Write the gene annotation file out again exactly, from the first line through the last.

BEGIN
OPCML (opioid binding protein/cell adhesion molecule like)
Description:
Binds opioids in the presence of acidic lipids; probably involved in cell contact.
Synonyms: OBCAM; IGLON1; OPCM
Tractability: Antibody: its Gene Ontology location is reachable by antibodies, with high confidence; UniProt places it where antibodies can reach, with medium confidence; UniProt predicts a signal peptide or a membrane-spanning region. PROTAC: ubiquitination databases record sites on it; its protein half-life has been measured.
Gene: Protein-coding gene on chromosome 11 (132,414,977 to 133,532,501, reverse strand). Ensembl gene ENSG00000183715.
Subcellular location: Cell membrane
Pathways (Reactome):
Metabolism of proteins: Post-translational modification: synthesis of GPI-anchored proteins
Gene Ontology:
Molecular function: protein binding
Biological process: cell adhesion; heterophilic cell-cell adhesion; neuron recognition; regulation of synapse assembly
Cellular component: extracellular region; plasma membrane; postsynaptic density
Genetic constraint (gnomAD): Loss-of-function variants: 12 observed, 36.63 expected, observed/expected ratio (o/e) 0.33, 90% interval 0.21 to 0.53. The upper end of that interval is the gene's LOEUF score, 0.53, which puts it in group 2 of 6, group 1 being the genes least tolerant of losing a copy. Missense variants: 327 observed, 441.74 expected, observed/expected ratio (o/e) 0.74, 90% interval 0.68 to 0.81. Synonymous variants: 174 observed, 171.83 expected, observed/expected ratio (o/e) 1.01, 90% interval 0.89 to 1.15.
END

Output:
OPCML (opioid binding protein/cell adhesion molecule like)
Description:
Binds opioids in the presence of acidic lipids; probably involved in cell contact.
Synonyms: OBCAM; IGLON1; OPCM
Tractability: Antibody: its Gene Ontology location is reachable by antibodies, with high confidence; UniProt places it where antibodies can reach, with medium confidence; UniProt predicts a signal peptide or a membrane-spanning region. PROTAC: ubiquitination databases record sites on it; its protein half-life has been measured.
Gene: Protein-coding gene on chromosome 11 (132,414,977 to 133,532,501, reverse strand). Ensembl gene ENSG00000183715.
Subcellular location: Cell membrane
Pathways (Reactome):
Metabolism of proteins: Post-translational modification: synthesis of GPI-anchored proteins
Gene Ontology:
Molecular function: protein binding
Biological process: cell adhesion; heterophilic cell-cell adhesion; neuron recognition; regulation of synapse assembly
Cellular component: extracellular region; plasma membrane; postsynaptic density
Genetic constraint (gnomAD): Loss-of-function variants: 12 observed, 36.63 expected, observed/expected ratio (o/e) 0.33, 90% interval 0.21 to 0.53. The upper end of that interval is the gene's LOEUF score, 0.53, which puts it in group 2 of 6, group 1 being the genes least tolerant of losing a copy. Missense variants: 327 observed, 441.74 expected, observed/expected ratio (o/e) 0.74, 90% interval 0.68 to 0.81. Synonymous variants: 174 observed, 171.83 expected, observed/expected ratio (o/e) 1.01, 90% interval 0.89 to 1.15.